Coca-Cola accused of misleading consumers about juice
WASHINGTON - Coca-Cola was taken to task by the US Supreme Court on Monday, with justices questioning whether a drink sold as fruit juice was the real thing.
The US soft drinks giant is being sued by Californian fruit juice maker Pom Wonderful, who accuse Coca-Cola of misleading consumers about its Minute Maid drink "Pomegranate Blueberry" that contains only 0.5 percent of the two fruits.
Pom Wonderful attorney Seth Waxman said consumers were being misled by Coca-Cola branding the drink -- which was mostly apple or grape -- as "Pomegranate Blueberry."
Pom Wonderful, which sells 100 percent pomegranate juice, was suffering as a result of Coca-Cola's practices, Waxman argued.
Coca-Cola won an earlier case in a San Francisco court, which ruled that the company's labeling practices were consistent with US Food and Drug Administration rules.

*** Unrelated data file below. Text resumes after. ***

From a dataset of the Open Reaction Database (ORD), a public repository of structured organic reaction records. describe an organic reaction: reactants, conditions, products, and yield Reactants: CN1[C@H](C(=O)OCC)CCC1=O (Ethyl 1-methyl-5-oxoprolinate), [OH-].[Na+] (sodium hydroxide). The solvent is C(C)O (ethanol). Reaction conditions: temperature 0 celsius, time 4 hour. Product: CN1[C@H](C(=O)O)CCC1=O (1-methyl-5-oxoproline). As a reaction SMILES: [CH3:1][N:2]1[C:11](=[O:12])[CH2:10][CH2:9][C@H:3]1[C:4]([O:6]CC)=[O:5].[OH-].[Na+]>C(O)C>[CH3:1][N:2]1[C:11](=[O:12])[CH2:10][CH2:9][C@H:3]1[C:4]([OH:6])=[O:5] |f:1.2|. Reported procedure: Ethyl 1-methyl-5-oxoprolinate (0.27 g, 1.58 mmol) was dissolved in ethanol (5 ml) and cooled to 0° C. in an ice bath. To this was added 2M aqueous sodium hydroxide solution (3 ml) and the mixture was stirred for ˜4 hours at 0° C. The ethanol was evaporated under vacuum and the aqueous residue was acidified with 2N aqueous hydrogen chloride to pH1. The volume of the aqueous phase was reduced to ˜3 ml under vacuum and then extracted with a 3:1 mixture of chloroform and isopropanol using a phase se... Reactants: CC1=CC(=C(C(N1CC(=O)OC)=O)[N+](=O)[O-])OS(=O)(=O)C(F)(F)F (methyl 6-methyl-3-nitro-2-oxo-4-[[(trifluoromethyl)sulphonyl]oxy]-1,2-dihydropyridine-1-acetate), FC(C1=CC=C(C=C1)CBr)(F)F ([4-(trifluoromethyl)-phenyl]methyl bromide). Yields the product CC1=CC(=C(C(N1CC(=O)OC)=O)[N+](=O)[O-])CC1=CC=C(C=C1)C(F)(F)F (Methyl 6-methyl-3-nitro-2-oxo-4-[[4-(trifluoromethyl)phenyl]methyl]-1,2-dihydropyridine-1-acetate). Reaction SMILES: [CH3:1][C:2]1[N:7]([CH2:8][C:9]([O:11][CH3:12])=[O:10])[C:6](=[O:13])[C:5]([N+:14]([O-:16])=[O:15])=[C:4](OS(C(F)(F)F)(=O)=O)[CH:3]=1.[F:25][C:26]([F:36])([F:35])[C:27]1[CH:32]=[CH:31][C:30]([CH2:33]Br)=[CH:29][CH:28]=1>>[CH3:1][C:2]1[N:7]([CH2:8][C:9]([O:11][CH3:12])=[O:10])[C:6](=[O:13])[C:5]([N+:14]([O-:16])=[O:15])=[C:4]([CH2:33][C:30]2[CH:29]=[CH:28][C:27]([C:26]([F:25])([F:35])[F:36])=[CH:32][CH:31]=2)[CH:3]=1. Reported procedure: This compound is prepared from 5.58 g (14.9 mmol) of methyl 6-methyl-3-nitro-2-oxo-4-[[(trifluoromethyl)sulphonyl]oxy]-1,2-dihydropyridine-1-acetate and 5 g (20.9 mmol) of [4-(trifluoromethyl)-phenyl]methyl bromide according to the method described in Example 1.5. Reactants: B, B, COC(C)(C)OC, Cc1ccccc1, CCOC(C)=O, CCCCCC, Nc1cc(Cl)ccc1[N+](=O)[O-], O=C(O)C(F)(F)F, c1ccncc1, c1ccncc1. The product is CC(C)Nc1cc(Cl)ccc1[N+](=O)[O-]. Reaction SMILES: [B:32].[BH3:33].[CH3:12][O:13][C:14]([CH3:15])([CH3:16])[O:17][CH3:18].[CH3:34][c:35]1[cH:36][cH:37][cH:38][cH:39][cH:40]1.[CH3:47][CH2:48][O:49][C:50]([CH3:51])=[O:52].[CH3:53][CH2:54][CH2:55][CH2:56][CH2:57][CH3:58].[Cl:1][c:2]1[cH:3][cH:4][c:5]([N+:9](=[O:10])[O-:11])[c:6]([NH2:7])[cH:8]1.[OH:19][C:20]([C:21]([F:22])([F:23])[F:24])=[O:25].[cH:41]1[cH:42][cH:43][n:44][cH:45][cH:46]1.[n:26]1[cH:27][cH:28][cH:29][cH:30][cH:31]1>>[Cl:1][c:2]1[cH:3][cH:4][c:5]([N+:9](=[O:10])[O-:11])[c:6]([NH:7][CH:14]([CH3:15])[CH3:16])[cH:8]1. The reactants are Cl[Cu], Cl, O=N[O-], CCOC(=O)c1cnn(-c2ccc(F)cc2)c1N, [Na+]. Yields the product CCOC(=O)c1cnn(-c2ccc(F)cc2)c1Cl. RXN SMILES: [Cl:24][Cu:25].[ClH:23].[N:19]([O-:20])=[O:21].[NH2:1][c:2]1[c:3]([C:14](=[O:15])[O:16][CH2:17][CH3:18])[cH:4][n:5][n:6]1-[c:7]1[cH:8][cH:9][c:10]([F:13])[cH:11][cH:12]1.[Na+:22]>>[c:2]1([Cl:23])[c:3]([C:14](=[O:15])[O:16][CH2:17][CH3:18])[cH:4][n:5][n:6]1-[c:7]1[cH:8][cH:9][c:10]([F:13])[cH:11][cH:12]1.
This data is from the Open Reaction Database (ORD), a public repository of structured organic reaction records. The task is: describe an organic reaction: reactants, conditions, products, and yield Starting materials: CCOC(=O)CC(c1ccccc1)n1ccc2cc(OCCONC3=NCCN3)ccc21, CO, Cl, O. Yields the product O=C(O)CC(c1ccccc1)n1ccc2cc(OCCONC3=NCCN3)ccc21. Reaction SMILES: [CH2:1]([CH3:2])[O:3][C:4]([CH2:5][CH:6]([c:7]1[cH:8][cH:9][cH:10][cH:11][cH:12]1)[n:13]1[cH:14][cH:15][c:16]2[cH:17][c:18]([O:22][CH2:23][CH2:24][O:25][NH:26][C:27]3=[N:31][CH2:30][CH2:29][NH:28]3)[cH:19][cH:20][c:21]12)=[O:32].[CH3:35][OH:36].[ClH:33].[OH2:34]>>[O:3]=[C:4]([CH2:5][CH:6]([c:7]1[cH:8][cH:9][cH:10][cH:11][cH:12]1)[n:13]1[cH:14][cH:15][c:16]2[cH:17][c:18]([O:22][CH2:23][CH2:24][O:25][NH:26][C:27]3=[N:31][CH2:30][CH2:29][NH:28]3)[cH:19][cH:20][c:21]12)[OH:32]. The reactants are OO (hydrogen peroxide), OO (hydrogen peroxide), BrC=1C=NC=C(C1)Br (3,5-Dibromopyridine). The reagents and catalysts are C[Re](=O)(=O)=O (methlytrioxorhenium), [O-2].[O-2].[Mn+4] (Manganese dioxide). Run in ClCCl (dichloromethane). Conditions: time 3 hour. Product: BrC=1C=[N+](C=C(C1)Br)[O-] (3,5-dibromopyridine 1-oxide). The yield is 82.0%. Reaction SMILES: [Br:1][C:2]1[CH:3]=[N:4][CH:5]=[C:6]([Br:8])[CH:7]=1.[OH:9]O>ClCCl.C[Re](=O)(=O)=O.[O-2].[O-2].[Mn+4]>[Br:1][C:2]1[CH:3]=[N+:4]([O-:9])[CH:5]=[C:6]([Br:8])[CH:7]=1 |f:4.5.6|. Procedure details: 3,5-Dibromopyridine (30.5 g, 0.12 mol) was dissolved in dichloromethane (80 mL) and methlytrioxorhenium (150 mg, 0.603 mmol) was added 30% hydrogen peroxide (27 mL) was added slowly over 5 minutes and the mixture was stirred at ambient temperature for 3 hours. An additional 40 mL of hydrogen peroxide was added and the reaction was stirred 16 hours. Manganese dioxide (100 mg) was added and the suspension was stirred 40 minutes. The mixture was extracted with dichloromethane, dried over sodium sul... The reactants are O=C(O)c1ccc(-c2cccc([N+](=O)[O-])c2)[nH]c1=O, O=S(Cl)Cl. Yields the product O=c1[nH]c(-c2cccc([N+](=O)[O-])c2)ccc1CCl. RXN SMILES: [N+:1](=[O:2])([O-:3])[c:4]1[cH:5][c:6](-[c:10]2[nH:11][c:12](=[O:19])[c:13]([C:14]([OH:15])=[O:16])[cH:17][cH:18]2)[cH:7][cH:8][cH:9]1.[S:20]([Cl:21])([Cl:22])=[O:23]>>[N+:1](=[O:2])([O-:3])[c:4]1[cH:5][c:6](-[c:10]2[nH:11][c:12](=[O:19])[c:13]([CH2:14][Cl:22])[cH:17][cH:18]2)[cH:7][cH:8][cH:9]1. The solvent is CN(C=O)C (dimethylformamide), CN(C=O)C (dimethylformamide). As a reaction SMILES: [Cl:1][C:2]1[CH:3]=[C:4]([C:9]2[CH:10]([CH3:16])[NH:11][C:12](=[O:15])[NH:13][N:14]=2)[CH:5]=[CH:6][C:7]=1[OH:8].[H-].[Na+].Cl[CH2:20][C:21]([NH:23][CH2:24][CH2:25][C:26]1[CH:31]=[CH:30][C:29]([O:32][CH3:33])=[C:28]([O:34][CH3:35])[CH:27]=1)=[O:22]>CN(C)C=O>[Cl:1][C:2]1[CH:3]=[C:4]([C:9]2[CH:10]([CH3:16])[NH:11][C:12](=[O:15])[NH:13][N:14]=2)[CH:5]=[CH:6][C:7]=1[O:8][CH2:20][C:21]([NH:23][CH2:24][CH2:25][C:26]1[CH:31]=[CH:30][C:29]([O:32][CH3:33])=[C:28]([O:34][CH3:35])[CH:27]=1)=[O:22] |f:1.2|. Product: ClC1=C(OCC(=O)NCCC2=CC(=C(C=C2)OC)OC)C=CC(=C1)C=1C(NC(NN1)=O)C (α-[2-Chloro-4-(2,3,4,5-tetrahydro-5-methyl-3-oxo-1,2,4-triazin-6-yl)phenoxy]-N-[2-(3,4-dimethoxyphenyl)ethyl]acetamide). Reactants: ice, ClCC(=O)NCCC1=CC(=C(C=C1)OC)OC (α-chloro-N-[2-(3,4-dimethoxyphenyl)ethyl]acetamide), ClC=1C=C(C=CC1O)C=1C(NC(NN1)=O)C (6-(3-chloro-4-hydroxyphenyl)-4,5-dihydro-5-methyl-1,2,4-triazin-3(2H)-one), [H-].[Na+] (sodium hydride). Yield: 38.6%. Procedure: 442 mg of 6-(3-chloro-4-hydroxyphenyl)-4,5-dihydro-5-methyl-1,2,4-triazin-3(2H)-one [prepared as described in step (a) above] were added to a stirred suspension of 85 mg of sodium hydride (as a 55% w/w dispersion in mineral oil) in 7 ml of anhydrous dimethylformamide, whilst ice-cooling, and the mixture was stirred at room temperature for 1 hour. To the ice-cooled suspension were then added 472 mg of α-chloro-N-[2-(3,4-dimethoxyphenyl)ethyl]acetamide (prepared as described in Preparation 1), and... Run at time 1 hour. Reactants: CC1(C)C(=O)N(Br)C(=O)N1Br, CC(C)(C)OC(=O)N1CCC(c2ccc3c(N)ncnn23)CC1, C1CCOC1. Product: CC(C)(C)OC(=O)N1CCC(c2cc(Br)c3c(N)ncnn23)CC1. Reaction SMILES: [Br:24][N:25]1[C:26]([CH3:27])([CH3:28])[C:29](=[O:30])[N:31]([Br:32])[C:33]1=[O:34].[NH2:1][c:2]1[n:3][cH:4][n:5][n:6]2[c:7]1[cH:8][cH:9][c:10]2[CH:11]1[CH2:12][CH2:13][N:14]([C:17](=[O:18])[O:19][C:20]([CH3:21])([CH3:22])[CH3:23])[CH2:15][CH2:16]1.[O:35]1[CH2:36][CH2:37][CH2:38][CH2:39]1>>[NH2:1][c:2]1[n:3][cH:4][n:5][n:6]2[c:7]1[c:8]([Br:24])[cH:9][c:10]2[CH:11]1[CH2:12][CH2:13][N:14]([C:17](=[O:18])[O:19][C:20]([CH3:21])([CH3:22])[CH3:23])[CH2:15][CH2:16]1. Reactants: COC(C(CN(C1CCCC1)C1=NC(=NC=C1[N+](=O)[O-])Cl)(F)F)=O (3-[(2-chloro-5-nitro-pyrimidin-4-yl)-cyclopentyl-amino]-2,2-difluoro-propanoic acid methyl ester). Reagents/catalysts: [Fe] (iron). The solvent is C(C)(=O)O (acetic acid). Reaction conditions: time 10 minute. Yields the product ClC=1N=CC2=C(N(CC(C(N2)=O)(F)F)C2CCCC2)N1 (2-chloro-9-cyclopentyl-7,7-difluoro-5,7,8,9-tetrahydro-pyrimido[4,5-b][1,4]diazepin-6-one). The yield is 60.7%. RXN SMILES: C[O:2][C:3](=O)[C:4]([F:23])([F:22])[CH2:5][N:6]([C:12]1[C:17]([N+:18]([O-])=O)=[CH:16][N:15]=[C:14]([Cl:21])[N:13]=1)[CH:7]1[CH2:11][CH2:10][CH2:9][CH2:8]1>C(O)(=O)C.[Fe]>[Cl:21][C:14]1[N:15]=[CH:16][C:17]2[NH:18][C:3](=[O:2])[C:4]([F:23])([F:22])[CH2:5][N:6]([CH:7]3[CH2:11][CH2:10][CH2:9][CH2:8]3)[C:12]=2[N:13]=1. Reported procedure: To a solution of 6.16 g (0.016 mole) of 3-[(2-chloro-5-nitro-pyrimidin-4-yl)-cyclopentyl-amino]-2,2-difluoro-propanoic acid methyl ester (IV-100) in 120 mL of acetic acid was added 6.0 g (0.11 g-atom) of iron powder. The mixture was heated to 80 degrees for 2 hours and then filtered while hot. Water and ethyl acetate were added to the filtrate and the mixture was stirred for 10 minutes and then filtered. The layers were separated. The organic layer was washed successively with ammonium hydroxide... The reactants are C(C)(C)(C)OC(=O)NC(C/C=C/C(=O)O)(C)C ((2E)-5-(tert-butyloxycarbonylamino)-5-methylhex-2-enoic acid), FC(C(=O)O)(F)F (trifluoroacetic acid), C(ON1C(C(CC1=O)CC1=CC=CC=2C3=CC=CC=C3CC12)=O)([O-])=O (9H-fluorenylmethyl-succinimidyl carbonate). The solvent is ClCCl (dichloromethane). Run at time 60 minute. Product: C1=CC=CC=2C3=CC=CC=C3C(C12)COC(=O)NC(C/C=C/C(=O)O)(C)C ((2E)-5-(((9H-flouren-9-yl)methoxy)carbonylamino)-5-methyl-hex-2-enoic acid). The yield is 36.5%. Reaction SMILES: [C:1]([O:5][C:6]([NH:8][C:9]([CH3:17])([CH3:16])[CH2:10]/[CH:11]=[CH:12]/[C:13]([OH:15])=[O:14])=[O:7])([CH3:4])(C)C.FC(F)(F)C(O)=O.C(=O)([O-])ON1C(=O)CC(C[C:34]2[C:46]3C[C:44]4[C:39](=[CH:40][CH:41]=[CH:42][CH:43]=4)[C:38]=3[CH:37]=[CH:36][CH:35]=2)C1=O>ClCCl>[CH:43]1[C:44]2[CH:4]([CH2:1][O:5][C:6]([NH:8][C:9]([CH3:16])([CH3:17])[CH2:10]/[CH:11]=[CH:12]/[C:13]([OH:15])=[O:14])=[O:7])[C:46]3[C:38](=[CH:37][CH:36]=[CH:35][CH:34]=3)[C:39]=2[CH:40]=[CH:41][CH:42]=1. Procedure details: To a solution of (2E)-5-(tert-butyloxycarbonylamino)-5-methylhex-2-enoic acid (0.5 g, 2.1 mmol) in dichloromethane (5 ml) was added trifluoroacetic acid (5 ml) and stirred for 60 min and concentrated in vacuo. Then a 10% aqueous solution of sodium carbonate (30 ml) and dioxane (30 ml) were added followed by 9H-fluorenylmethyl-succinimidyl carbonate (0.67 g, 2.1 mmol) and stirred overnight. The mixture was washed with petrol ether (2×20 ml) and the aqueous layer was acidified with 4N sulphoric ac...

According to Coca-Cola attorney Kathleen Sullivan, the FDA was responsible for a "national uniformity" of labeling.
Justice Anthony Kennedy asked whether it was "Coke's position that national uniformity consists in labels that cheat the consumers like this one did."
Justice Samuel Alito also asked whether consumers purchasing the product expecting to receive the health benefits of pomegranate juice "would be very surprised to find... that it has less than one-half of 1 percent of pomegranate juice."
A decision is expected in June.
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